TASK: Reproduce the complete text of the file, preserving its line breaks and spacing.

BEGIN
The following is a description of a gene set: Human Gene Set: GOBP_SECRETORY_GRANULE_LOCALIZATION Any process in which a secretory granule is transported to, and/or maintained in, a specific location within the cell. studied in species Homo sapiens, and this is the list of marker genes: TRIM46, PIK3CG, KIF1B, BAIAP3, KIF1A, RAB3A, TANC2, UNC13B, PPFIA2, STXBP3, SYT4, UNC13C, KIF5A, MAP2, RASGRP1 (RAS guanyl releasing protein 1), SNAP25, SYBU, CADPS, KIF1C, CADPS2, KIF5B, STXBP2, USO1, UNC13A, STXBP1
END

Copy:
The following is a description of a gene set: Human Gene Set: GOBP_SECRETORY_GRANULE_LOCALIZATION Any process in which a secretory granule is transported to, and/or maintained in, a specific location within the cell. studied in species Homo sapiens, and this is the list of marker genes: TRIM46, PIK3CG, KIF1B, BAIAP3, KIF1A, RAB3A, TANC2, UNC13B, PPFIA2, STXBP3, SYT4, UNC13C, KIF5A, MAP2, RASGRP1 (RAS guanyl releasing protein 1), SNAP25, SYBU, CADPS, KIF1C, CADPS2, KIF5B, STXBP2, USO1, UNC13A, STXBP1